Our family has just returned from 16 days in Vietnam where we got to experience lots of new things – visiting a part of the world we had never been to, eating some amazing food (and lots of it) – and spending quality family time together as well as relaxing, resetting and refreshing. We really did have a great time and have come back feeling much better for the time away together. Holidays and times when we can get away are great and necessary and almost always beneficial, but I have to admit there is truth to the old adage: there’s no place like home.
After spending just over 24 hours in transit from the time we were picked up from our Hotel in Hoi An, to the time the Uber dropped us off at Robina, with next to no sleep, I have to tell you the sight of our open front door was one of the best things I’d seen in those 16 days. Walking into the familiar surrounds, knowing where everything is, having space to spread out, sleeping in your own bed… there’s nothing quite like it… is so good, but often it takes being away from the familiar for us to appreciate what we have.
Experiencing something differently can also be a catalyst for appreciating what we have. I’ve often complained about Gold Coast traffic and I never thought I would actually look forward to driving in it… but after seeing how people drive in Vietnam, my goodness our traffic is a dream!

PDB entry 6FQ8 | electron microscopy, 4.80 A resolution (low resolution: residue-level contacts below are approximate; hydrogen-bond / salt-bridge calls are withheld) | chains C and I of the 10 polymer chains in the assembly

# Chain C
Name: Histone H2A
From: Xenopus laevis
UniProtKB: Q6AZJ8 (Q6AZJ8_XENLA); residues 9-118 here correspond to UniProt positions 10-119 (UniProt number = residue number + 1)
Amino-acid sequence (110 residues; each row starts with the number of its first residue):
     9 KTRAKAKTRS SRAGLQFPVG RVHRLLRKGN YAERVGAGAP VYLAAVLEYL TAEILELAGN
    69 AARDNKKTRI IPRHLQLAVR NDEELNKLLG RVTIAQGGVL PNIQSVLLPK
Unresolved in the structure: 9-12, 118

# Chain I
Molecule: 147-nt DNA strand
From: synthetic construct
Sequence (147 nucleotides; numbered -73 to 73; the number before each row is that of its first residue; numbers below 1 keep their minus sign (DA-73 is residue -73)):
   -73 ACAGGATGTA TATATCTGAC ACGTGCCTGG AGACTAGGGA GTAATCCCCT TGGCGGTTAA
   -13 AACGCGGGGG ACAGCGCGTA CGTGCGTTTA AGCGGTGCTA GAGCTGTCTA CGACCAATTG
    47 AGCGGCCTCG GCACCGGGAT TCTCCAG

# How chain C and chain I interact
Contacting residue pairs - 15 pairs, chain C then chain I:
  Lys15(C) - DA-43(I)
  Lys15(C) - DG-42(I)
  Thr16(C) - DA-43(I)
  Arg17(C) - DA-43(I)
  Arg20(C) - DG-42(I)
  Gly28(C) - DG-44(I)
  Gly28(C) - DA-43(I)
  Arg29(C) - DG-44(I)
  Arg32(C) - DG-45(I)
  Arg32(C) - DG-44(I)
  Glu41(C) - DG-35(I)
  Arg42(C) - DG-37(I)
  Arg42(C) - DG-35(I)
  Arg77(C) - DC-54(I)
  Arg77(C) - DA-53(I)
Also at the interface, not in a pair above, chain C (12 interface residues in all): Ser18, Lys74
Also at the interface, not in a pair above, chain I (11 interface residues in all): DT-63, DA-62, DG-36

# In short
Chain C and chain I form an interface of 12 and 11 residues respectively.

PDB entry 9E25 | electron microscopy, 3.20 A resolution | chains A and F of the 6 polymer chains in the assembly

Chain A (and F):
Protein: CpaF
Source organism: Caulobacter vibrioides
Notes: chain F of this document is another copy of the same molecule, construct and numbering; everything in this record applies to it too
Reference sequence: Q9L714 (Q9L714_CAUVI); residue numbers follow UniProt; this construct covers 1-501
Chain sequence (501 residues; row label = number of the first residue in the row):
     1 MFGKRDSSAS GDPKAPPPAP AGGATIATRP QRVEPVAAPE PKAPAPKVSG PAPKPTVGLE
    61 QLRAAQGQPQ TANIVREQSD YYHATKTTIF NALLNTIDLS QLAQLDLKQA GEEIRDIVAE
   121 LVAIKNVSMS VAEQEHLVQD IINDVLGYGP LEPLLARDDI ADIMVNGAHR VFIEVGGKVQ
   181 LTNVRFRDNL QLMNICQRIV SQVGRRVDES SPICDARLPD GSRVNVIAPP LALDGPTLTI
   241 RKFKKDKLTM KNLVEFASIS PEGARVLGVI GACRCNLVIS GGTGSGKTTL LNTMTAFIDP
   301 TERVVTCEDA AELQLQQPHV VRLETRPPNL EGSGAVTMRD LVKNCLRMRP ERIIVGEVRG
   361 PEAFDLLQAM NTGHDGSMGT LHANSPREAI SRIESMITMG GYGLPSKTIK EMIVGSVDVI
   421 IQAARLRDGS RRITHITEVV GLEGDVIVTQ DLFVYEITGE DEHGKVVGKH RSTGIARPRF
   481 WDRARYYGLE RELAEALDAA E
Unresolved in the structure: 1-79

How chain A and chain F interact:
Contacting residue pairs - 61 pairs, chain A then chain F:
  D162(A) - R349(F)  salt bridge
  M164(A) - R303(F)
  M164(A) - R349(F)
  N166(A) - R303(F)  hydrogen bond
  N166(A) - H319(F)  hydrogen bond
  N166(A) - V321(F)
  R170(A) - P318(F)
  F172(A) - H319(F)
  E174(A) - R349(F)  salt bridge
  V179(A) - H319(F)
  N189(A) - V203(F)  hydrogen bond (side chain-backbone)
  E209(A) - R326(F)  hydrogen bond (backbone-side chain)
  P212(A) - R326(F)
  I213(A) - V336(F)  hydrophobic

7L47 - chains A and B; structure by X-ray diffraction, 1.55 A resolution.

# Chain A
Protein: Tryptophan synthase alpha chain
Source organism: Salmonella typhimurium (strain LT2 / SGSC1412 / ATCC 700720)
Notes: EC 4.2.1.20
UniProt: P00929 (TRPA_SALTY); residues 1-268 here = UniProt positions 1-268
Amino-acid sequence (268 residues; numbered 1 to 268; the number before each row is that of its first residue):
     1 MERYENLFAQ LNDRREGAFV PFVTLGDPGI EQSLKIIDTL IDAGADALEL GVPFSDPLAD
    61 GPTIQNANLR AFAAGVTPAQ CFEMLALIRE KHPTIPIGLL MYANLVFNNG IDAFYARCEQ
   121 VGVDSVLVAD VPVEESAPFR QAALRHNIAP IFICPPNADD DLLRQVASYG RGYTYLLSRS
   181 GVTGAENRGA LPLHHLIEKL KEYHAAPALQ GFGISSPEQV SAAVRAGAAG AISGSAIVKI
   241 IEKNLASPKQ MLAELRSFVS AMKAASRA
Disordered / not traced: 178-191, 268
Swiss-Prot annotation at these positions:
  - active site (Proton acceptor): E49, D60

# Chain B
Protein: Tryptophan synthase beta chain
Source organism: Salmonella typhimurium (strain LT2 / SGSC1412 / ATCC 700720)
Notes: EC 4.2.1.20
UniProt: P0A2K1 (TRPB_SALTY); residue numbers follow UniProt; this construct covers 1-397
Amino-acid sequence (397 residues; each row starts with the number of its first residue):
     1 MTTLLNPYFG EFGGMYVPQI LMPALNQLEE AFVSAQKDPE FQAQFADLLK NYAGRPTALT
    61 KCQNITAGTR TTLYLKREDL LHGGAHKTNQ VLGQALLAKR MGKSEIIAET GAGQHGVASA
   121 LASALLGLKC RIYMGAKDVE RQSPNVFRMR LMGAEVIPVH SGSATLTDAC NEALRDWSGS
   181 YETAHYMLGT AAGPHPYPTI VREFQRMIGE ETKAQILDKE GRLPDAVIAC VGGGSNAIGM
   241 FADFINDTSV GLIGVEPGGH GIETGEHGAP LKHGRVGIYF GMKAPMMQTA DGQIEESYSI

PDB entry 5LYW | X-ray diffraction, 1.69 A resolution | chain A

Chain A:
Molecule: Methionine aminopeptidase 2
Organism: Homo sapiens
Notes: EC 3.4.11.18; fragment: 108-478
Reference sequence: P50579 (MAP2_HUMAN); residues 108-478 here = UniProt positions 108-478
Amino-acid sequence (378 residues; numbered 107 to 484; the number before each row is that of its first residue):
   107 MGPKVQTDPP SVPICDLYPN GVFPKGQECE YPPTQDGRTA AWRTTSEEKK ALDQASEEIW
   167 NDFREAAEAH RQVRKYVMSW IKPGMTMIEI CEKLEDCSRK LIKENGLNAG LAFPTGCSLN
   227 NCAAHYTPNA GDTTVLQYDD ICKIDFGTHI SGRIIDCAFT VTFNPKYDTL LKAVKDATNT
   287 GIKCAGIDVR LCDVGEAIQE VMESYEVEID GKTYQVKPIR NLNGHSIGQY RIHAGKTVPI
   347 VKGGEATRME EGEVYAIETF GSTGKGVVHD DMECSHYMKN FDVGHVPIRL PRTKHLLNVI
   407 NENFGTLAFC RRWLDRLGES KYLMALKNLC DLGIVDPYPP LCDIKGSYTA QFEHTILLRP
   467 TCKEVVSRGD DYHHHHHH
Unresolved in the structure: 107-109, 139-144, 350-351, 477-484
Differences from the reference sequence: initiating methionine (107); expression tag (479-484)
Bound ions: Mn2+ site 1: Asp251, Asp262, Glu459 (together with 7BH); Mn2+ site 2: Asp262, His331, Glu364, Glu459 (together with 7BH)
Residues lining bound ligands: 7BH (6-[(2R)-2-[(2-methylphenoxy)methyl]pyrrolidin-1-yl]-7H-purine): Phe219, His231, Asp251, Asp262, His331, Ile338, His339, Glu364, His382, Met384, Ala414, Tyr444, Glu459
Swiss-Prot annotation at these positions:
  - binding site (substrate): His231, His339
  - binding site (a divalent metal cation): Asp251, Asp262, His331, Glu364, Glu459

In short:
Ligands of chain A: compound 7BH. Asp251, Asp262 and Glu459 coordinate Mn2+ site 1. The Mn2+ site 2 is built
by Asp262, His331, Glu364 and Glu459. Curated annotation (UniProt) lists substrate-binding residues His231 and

I’ve always wanted church to feel like home for people, whether they attend every week, a couple of times a month or even if it’s only once in a Blue Moon. As a church leader I’ve always strived to make people feel the same as when they are at home. In my mind that’s always been a sense of belonging, being welcome, and being free to be themselves and who God has called them to be.
It does strike me, however, that being at home is also being at work. Unless you are part of privileged minority who can afford to employ staff to run your household (and if you are I do hope you are tithing!!!) there is no-one who comes in at some part of the day to make your bed and tidy the room unless you do it, so you try to pick up after yourselves (and if you have children, encourage them to do the same). There is no one who changes the towels each day unless you do it, and so you don’t leave them on the floor or in the bath tub. There’s nobody to meet you to take you to your planned activities and so you have to find the best way to get there yourself. There’s no chef on hand in the morning to tell how you’d like your eggs, so you have to make them yourselves or choose a simpler breakfast. There’s no-one to make you a cocktail and bring it to you by the pool each afternoon, so you grab a beer or a cup of tea and watch the news instead.
Church life isn’t resort living, church life is a home where everyone is valued, welcomed and belongs but also where everyone works together in different ways for the good of the others, which ultimately works for their own good as well. It is easy however, to take for granted what we have, to rely too much on the hard work of the few, to think that all we need to do is just turn up on Sundays and go through the motions but, like a household where the work and contribution isn’t balanced, churches can become dysfunctional if this happens too often. The model that we see in the Epistles is that, when churches did become like that, they were corrected and refocussed on Jesus.
My prayer as we continue our transformation is that we would really see our church as home. But I pray that in doing so we would be conscious that this also means that our presence and our contribution is critical. I wonder how you might see church differently if you ask yourself this question: “What do I need to do to make this church feel like home for someone else?”
There is no place like home!